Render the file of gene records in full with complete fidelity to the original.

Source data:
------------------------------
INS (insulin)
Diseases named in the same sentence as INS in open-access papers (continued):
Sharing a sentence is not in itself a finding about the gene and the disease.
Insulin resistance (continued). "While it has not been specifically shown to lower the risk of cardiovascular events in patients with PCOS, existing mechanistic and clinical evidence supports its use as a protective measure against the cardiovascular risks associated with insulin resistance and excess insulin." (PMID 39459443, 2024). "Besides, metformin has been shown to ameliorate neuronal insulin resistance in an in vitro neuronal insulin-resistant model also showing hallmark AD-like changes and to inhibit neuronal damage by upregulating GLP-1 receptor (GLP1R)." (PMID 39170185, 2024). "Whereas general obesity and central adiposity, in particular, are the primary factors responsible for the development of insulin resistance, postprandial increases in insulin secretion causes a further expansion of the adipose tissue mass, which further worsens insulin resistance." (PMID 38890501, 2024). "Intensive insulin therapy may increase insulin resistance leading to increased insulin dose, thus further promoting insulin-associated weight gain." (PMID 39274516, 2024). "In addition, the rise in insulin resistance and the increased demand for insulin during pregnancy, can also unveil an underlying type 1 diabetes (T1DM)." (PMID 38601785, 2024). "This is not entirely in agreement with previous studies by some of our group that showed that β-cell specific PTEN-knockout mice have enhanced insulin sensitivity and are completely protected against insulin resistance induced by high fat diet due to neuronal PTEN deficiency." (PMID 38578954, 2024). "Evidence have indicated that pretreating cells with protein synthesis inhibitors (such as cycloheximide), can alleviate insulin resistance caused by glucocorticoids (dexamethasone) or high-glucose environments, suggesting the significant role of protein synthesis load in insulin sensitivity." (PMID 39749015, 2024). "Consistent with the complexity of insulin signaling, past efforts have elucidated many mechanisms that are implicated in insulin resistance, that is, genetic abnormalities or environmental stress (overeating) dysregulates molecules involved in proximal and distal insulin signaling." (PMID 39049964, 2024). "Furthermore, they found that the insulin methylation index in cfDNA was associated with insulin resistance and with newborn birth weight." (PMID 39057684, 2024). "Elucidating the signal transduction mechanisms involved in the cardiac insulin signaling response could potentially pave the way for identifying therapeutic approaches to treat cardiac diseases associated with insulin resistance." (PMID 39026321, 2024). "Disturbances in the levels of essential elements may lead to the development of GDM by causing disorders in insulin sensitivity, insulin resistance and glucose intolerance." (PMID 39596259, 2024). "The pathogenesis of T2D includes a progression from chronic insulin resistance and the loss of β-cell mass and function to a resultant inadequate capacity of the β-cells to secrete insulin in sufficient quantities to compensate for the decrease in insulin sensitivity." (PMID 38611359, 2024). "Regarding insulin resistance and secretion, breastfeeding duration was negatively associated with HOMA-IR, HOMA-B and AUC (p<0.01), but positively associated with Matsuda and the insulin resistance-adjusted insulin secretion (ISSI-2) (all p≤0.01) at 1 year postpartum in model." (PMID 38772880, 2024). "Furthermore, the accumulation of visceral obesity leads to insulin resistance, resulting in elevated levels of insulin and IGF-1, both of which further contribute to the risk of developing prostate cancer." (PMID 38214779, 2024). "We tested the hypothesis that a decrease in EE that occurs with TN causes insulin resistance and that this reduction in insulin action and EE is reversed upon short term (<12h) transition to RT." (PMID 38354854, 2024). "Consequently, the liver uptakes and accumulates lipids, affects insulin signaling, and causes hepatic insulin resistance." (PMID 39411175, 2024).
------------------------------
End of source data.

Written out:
INS (insulin)
Diseases named in the same sentence as INS in open-access papers (continued):
Sharing a sentence is not in itself a finding about the gene and the disease.
Insulin resistance (continued). "While it has not been specifically shown to lower the risk of cardiovascular events in patients with PCOS, existing mechanistic and clinical evidence supports its use as a protective measure against the cardiovascular risks associated with insulin resistance and excess insulin." (PMID 39459443, 2024). "Besides, metformin has been shown to ameliorate neuronal insulin resistance in an in vitro neuronal insulin-resistant model also showing hallmark AD-like changes and to inhibit neuronal damage by upregulating GLP-1 receptor (GLP1R)." (PMID 39170185, 2024). "Whereas general obesity and central adiposity, in particular, are the primary factors responsible for the development of insulin resistance, postprandial increases in insulin secretion causes a further expansion of the adipose tissue mass, which further worsens insulin resistance." (PMID 38890501, 2024). "Intensive insulin therapy may increase insulin resistance leading to increased insulin dose, thus further promoting insulin-associated weight gain." (PMID 39274516, 2024). "In addition, the rise in insulin resistance and the increased demand for insulin during pregnancy, can also unveil an underlying type 1 diabetes (T1DM)." (PMID 38601785, 2024). "This is not entirely in agreement with previous studies by some of our group that showed that β-cell specific PTEN-knockout mice have enhanced insulin sensitivity and are completely protected against insulin resistance induced by high fat diet due to neuronal PTEN deficiency." (PMID 38578954, 2024). "Evidence have indicated that pretreating cells with protein synthesis inhibitors (such as cycloheximide), can alleviate insulin resistance caused by glucocorticoids (dexamethasone) or high-glucose environments, suggesting the significant role of protein synthesis load in insulin sensitivity." (PMID 39749015, 2024). "Consistent with the complexity of insulin signaling, past efforts have elucidated many mechanisms that are implicated in insulin resistance, that is, genetic abnormalities or environmental stress (overeating) dysregulates molecules involved in proximal and distal insulin signaling." (PMID 39049964, 2024). "Furthermore, they found that the insulin methylation index in cfDNA was associated with insulin resistance and with newborn birth weight." (PMID 39057684, 2024). "Elucidating the signal transduction mechanisms involved in the cardiac insulin signaling response could potentially pave the way for identifying therapeutic approaches to treat cardiac diseases associated with insulin resistance." (PMID 39026321, 2024). "Disturbances in the levels of essential elements may lead to the development of GDM by causing disorders in insulin sensitivity, insulin resistance and glucose intolerance." (PMID 39596259, 2024). "The pathogenesis of T2D includes a progression from chronic insulin resistance and the loss of β-cell mass and function to a resultant inadequate capacity of the β-cells to secrete insulin in sufficient quantities to compensate for the decrease in insulin sensitivity." (PMID 38611359, 2024). "Regarding insulin resistance and secretion, breastfeeding duration was negatively associated with HOMA-IR, HOMA-B and AUC (p<0.01), but positively associated with Matsuda and the insulin resistance-adjusted insulin secretion (ISSI-2) (all p≤0.01) at 1 year postpartum in model." (PMID 38772880, 2024). "Furthermore, the accumulation of visceral obesity leads to insulin resistance, resulting in elevated levels of insulin and IGF-1, both of which further contribute to the risk of developing prostate cancer." (PMID 38214779, 2024). "We tested the hypothesis that a decrease in EE that occurs with TN causes insulin resistance and that this reduction in insulin action and EE is reversed upon short term (<12h) transition to RT." (PMID 38354854, 2024). "Consequently, the liver uptakes and accumulates lipids, affects insulin signaling, and causes hepatic insulin resistance." (PMID 39411175, 2024).